Another reason why today's champions display such superior results has to do with their knowledge of advanced nutritional techniques. While it's true that everyone has a
somewhat different biochemical makeup and so reacts differently, certain nutritional principles have a proven track record of success. For example, that old enemy of
yesteryear, carbohydrate, turns out to be a bodybuilder's best friend.
The overemphasis on protein in the past tended to obscure the fact that carbohydrates are the human body's preferred source of fuel. I'm talking specifically about complex carbs not the processed simple carbs usually associated with junk food but the healthy, natural carbs that Grandma used to push on you, like fresh vegetables, whole grains and beans. A quick look at the above list makes evident the fact that complex carbs are usually sources of fiber, known in bygone days as "roughage." And therein lies the secret power of complex carbs. Unlike what happens with their refined cousins, the simple sugars, complex carbs are processed slowly by the body. So by eating complex carbs, you avoid the nasty plunges in energy levels frequently experienced by sugarholics.
As if that weren't enough, the complex carbs spare the dietary protein you ingest from being used where you don't want it-as energy-enabling you to keep the protein where it will do you the most muscle-building good. Besides, sneaky by-products of protein metabolism, such as uric acid, tend to gum up the metabolic works and overtax the kidneys.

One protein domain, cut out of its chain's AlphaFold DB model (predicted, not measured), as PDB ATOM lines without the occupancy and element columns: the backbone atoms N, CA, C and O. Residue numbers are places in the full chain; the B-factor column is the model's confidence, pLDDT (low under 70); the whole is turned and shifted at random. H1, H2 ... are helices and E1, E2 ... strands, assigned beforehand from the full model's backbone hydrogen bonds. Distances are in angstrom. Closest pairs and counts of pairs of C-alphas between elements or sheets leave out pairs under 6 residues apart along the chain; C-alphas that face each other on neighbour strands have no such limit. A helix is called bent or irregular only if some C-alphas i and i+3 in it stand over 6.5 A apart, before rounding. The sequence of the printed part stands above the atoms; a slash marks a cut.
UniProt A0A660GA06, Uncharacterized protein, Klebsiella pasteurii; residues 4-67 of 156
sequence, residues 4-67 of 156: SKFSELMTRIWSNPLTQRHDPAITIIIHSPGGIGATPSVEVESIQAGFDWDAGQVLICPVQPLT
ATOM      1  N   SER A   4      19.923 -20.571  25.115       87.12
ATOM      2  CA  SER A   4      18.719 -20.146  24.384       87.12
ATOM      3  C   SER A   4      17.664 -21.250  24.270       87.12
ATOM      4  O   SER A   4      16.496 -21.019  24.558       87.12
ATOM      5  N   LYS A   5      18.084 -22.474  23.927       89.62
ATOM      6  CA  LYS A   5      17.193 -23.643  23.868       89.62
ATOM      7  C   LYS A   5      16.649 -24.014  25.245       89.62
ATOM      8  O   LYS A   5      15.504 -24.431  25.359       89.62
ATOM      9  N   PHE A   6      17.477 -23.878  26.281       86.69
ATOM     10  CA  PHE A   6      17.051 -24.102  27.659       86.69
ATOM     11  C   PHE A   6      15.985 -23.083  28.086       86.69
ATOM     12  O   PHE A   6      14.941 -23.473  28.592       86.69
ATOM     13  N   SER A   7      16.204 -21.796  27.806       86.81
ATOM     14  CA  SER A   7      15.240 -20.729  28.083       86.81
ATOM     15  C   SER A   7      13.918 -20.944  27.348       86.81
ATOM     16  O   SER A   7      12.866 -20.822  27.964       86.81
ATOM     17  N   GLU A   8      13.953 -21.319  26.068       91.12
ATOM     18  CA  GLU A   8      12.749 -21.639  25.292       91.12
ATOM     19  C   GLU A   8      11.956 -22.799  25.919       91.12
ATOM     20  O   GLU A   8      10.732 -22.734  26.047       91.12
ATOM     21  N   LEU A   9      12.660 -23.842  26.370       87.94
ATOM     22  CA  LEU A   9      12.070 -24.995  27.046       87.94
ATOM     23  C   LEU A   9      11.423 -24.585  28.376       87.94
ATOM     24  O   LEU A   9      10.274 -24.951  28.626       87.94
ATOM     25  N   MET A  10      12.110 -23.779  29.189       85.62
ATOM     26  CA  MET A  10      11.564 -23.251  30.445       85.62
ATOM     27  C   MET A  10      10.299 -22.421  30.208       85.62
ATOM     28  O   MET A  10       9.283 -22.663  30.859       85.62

The bad guy in the story of bodybuilding nutrition is fat. Fats are important to animals living in polar regions because they tend to insulate tissues and help retain body heat. To a bodybuilder, however, fats just represent that dreaded state of being smooth. In reality, humans require very little dietary fat. A couple of years ago some scientists stopped playing with their laboratory rats long enough to identify the one essential element of fat required by the human body linoleic acid. All the other fats are about as necessary as a third nostril. The bottom line is, cut the fats to no more than 25 percent of your daily calories (15 percent unsaturated and 10 percent saturated, as found in many high- protein foods).
Since fats contain the highest number of calories, nine per gram vs. four per gram for proteins and carbohydrates, the cutting out of fat will usually result in the cutting up of you. Protein should represent about 15 percent of your calorie intake and come from low fat sources, such as skinless chicken and turkey, broiled fish and canned tuna in water. As a contest approaches, it's a prudent idea to cut your fat consumption to 5 to 10 percent of your total calories while upping the carbs to as much as 80 percent of total calories. After all, you have to keep your blood sugar levels up for those monster workouts.